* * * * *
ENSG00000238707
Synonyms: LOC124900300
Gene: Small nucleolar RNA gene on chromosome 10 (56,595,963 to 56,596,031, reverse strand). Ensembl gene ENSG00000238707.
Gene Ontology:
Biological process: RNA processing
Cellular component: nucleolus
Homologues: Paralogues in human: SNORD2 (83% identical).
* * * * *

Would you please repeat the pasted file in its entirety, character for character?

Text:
ENSG00000238707
Synonyms: LOC124900300
Gene: Small nucleolar RNA gene on chromosome 10 (56,595,963 to 56,596,031, reverse strand). Ensembl gene ENSG00000238707.
Gene Ontology:
Biological process: RNA processing
Cellular component: nucleolus
Homologues: Paralogues in human: SNORD2 (83% identical).